Vice President for Global Affairs Anouar Majid has primary responsibility over globalizing the experience of learning at the University of New England. His office oversees UNE's Tangier campus in Morocco, all partnership agreements and research collaborations with foreign institutions, all study away experiences, and any form of international exchange.
Majid has a longstanding interest in the related issues of culture, identity and globalization. His critically acclaimed academic books have been published by leading university presses, such as Minnesota, Duke and Stanford. His most recent book on America and Islam designed for the general reader was published by Rowman & Littlefield in 2012. Majid is also a novelist and co-founder and editor of TingisRedux, an online magazine. (View Majid's scholarship profile.)
Majid is equally interested in the relationship between scholarship and education. He has published three articles on culture and education in the Chronicle of Higher Education, two of which have been reprinted as lead articles in Education Digest, the Association of American Colleges and Universities’ Diversity & Democracy, as well as in various college textbooks. To date, the New York Times has published six of Majid’s letters to the editor on higher education. To launch the Center for Global Humanities, Majid published an op-ed on the significance of the humanities in Maine's Portland Press Herald.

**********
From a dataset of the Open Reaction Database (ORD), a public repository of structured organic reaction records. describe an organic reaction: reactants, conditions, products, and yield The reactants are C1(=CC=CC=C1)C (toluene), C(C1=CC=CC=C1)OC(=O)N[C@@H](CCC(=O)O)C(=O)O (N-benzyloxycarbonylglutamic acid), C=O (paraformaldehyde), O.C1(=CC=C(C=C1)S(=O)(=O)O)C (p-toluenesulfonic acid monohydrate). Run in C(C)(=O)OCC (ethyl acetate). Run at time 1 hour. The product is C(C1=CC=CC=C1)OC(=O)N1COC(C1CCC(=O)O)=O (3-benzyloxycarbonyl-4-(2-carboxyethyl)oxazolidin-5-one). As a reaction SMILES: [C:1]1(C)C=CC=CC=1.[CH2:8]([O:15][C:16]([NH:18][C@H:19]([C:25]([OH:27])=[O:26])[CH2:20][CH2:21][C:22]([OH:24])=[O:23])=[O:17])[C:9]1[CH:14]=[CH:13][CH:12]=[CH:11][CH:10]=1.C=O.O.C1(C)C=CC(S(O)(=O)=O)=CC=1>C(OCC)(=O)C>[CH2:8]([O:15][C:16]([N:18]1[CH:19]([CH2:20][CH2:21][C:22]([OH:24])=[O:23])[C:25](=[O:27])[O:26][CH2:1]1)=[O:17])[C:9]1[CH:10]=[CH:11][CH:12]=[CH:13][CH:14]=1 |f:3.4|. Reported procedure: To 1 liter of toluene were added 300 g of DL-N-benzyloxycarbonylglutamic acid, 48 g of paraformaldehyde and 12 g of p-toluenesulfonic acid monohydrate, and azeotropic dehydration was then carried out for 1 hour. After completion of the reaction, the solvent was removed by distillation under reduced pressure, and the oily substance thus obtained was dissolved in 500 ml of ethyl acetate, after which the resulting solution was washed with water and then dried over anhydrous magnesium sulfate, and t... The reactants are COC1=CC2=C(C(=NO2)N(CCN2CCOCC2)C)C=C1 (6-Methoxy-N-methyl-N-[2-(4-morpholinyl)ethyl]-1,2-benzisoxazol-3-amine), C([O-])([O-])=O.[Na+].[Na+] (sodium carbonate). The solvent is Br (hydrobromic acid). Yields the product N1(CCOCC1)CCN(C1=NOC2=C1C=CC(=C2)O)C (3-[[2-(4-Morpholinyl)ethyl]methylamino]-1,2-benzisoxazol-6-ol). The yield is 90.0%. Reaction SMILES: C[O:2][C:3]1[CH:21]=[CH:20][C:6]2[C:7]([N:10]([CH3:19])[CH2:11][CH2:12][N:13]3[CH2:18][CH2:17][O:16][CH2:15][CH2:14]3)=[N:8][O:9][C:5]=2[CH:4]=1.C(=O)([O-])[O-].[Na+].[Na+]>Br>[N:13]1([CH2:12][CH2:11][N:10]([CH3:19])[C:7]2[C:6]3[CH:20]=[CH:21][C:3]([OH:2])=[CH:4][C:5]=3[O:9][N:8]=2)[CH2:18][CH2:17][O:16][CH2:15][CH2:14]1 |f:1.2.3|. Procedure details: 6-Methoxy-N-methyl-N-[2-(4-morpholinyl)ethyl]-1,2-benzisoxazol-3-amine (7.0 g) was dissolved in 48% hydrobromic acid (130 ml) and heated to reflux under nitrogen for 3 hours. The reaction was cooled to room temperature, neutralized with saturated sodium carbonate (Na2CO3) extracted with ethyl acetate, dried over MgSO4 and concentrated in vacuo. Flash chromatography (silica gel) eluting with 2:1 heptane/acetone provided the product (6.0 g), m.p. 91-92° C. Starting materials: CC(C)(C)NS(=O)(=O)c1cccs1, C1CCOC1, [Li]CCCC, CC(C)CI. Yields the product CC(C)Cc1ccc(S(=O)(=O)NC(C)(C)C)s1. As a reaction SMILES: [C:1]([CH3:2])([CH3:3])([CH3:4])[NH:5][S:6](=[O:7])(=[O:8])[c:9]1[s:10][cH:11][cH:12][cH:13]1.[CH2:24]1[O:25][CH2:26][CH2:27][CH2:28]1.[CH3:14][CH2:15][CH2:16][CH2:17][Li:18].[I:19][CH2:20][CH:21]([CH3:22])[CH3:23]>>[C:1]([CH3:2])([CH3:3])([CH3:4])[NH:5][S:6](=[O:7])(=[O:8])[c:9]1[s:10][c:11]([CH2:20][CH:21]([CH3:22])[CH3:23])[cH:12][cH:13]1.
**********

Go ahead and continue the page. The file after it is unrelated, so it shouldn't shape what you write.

Majid lectures regularly in the United States and around the world on the topics of identity, Islam, the West and coexistence. Because of his cross-cultural work, he represented the Kingdom of Morocco in a first-of-its-kind summit with the National Association of Evangelicals hosted by the World Bank in 2008. Besides the Chronicle of Higher Education, his articles and op-eds have appeared in the Washington Post and other publications. His work and life have been profiled on Bill Moyers Journal, NPR stations, Al-Jazeera, the Australian Broadcasting Corporation, and other national and international media outlets.
During his tenure at UNE, Majid has taught courses on African, Arab, Mexican, Native American, American and international literatures and cultures, as well as on cultural studies, film and postcolonial theory. He hosted university-wide colloquia for many years, led several educational trips to Morocco and Mexico, and directed UNE’s first semester-abroad program in 1997. He spearheaded the feasibility study for the Global Studies major in the 1990s and was its founding director. He also founded the Department of English, which he chaired from 2000 to 2009, and the Center for Global Humanities in 2009, which he continues to direct.